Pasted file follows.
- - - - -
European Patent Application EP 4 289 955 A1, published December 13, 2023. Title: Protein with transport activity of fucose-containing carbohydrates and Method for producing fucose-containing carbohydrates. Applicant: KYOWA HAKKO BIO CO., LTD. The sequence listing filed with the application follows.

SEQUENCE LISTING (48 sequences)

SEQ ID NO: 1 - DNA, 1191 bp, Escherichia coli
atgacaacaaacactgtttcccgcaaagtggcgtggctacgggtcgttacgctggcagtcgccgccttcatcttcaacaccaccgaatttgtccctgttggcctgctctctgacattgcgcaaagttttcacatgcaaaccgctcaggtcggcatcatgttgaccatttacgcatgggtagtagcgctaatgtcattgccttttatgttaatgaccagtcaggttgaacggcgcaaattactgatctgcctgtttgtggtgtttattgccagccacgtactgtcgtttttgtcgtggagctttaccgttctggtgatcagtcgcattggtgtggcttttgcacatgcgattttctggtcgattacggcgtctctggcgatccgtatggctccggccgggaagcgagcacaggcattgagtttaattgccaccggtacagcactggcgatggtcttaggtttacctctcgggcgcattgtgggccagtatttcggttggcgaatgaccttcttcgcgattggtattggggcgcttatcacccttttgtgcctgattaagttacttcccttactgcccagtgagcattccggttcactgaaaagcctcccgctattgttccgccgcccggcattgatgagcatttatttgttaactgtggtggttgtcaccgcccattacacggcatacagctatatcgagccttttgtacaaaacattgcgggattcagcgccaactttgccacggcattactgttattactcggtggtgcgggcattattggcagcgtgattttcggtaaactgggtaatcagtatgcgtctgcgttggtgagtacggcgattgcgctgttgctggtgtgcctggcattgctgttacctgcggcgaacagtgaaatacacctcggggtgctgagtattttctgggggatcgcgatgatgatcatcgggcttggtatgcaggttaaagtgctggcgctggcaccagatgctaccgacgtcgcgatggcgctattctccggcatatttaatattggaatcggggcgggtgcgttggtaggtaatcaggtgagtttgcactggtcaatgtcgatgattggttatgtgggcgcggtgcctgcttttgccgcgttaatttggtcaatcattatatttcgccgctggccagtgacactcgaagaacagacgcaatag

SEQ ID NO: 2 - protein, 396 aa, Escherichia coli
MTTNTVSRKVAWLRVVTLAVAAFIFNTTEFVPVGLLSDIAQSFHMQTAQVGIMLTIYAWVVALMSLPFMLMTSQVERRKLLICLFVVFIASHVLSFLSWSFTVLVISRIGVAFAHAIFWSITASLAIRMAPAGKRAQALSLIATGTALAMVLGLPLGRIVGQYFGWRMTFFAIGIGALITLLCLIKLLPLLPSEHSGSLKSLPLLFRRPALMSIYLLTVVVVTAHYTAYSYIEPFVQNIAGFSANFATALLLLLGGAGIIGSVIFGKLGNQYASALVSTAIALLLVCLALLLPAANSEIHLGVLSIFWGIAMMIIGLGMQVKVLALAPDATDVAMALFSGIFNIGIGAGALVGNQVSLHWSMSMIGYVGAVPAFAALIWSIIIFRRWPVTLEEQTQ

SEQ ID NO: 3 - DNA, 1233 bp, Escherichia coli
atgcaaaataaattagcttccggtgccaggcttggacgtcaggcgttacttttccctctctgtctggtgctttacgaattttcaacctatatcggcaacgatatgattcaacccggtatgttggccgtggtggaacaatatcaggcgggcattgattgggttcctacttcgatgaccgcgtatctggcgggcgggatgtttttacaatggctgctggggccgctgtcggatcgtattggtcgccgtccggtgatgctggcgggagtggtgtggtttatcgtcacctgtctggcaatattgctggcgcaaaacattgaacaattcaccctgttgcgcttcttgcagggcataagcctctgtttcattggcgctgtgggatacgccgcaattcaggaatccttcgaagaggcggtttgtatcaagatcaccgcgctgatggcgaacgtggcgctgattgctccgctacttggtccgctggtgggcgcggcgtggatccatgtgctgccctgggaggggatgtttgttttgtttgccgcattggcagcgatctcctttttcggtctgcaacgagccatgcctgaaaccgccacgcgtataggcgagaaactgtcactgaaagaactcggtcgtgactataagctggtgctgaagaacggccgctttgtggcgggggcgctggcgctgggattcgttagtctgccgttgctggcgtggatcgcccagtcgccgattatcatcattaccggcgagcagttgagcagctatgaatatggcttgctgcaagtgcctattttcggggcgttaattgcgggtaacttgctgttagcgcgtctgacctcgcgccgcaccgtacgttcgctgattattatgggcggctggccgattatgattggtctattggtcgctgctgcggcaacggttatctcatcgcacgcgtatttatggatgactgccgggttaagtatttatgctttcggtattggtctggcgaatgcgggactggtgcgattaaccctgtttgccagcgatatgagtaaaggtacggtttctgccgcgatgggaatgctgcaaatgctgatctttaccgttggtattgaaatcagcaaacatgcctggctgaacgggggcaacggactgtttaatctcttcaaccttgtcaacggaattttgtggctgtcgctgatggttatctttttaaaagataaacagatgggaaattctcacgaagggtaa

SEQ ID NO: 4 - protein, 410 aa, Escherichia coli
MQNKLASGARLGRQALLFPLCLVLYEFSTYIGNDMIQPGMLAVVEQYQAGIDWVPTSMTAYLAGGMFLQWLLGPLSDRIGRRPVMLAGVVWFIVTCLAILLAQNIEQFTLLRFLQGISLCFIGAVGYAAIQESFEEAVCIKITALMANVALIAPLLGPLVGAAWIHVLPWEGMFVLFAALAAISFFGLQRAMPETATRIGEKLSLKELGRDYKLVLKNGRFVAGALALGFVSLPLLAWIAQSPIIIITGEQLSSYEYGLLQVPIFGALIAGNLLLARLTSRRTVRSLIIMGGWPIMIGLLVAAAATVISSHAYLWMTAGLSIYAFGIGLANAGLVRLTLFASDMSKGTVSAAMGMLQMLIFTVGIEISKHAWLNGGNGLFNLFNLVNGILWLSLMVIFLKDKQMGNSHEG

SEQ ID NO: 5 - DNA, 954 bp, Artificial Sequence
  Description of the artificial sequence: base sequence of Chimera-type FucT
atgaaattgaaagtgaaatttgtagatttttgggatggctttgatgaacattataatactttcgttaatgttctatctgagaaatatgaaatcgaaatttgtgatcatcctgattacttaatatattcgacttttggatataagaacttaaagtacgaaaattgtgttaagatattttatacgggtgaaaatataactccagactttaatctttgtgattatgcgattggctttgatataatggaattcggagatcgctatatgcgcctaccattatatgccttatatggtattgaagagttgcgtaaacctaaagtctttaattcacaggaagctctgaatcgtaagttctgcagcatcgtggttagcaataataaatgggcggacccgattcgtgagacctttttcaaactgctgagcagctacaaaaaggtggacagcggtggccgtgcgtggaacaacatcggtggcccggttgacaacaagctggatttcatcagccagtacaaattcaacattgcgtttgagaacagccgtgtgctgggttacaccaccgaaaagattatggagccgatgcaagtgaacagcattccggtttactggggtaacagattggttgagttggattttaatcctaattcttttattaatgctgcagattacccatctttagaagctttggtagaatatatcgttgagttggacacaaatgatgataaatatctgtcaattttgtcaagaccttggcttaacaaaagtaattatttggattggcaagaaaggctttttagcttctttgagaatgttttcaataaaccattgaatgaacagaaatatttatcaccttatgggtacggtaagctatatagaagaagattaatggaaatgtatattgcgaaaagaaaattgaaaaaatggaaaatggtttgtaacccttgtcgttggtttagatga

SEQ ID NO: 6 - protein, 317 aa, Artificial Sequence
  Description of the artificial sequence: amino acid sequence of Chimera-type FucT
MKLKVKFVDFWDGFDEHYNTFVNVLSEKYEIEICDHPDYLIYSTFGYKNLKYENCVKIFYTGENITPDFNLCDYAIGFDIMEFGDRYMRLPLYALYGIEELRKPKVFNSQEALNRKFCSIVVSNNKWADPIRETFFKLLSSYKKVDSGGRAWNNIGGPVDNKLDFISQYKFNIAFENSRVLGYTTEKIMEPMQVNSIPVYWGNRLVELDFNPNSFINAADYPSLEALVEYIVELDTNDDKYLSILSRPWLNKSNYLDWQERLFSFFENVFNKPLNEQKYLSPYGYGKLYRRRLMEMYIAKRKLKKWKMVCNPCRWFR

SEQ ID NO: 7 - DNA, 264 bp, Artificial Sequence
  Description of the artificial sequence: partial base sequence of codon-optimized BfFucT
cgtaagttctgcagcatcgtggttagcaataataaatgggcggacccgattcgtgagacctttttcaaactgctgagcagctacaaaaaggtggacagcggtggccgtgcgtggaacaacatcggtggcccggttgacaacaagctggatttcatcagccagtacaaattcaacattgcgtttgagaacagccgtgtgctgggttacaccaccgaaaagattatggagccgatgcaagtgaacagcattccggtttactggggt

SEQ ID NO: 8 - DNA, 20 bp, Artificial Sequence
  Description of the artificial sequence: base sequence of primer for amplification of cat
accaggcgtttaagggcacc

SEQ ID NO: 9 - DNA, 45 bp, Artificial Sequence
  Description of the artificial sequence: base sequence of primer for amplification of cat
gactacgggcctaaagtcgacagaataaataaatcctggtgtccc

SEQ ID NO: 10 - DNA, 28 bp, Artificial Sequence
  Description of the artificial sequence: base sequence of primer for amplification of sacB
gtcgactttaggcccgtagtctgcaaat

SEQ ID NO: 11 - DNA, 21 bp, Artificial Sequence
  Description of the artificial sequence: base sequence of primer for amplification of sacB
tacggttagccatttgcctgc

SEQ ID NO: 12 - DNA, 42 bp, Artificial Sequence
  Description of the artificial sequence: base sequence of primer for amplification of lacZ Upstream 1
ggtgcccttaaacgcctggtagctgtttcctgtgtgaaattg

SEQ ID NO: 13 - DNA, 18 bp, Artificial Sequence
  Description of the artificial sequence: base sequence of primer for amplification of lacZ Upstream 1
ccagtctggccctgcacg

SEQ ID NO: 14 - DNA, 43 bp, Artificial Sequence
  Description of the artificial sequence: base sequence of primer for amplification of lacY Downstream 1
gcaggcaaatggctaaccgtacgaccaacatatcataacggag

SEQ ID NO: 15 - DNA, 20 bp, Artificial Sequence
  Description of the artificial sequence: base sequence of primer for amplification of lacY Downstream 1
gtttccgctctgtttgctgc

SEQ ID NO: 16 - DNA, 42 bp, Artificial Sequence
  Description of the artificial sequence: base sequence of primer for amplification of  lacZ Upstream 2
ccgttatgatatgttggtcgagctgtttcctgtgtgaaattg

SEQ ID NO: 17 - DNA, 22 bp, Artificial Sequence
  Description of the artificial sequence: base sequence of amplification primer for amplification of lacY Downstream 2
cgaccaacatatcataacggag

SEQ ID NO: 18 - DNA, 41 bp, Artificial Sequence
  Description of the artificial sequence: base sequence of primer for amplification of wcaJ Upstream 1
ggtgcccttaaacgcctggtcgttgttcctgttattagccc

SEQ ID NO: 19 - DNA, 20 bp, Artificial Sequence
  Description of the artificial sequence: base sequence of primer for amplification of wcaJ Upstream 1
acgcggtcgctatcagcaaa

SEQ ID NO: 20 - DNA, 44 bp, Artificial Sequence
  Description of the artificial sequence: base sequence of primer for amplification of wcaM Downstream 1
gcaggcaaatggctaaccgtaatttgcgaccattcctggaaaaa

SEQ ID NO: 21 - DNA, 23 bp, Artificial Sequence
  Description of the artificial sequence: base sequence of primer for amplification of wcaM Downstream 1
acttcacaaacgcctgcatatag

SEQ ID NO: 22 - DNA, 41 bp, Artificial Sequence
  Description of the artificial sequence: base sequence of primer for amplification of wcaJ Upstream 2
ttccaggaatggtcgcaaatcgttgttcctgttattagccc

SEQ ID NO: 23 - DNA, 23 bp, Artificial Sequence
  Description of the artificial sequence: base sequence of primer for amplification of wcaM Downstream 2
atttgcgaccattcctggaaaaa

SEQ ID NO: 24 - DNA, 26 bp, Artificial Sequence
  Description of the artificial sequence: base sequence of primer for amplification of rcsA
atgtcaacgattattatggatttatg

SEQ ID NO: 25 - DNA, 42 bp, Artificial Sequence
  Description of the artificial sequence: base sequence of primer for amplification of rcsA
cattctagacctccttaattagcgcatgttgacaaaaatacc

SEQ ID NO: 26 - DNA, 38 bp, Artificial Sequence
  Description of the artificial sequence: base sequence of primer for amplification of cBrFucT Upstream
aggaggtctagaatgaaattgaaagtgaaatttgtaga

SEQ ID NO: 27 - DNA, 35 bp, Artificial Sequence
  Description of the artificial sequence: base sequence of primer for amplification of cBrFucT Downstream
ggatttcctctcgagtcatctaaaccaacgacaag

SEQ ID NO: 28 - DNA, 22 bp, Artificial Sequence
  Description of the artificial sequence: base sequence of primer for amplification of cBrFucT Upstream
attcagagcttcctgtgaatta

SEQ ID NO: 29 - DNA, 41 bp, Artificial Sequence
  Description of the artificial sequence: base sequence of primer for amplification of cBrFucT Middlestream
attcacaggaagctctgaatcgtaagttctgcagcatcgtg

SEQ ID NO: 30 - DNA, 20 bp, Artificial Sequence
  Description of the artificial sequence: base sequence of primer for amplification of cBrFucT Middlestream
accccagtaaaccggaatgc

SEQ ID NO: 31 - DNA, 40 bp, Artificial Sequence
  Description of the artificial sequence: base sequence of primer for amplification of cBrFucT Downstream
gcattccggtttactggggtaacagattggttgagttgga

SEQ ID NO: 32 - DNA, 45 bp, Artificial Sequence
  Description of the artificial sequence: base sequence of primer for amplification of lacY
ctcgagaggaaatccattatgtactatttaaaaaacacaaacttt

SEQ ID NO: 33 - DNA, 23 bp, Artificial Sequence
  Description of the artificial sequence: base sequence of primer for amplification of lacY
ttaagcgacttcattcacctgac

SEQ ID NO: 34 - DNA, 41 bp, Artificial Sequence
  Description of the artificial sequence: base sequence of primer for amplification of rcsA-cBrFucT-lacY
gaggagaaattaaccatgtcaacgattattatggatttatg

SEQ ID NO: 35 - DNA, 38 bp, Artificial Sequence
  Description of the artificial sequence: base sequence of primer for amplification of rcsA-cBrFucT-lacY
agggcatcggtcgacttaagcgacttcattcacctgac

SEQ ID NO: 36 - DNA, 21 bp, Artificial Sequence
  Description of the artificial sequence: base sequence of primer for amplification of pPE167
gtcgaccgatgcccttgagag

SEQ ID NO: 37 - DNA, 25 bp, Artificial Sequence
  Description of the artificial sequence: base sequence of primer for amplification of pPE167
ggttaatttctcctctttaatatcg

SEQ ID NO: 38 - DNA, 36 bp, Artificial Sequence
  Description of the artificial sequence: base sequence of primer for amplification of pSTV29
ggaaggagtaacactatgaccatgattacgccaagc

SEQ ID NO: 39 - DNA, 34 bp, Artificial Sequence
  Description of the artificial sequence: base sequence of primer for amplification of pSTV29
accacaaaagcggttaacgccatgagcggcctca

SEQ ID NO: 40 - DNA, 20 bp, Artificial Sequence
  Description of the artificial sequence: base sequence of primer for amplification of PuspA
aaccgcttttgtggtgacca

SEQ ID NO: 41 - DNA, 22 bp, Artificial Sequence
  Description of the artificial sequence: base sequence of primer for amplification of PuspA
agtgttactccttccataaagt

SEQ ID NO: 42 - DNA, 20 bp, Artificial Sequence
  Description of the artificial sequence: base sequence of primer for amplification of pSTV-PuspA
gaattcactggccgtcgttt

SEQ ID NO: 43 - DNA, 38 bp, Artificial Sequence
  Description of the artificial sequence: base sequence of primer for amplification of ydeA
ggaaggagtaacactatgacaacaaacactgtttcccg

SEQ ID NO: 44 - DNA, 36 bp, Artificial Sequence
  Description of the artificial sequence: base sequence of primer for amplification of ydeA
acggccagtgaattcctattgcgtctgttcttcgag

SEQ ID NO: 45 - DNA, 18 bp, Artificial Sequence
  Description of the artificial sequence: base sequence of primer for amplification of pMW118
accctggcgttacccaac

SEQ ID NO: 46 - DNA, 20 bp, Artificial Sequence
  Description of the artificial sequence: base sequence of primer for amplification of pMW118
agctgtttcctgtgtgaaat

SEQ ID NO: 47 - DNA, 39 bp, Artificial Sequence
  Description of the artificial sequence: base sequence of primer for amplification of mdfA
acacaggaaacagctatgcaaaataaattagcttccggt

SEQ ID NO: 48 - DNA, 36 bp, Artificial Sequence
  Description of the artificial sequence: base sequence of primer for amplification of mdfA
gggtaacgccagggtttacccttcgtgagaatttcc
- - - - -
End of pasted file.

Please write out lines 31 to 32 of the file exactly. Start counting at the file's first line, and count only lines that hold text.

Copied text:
tacggttagccatttgcctgc

SEQ ID NO: 12 - DNA, 42 bp, Artificial Sequence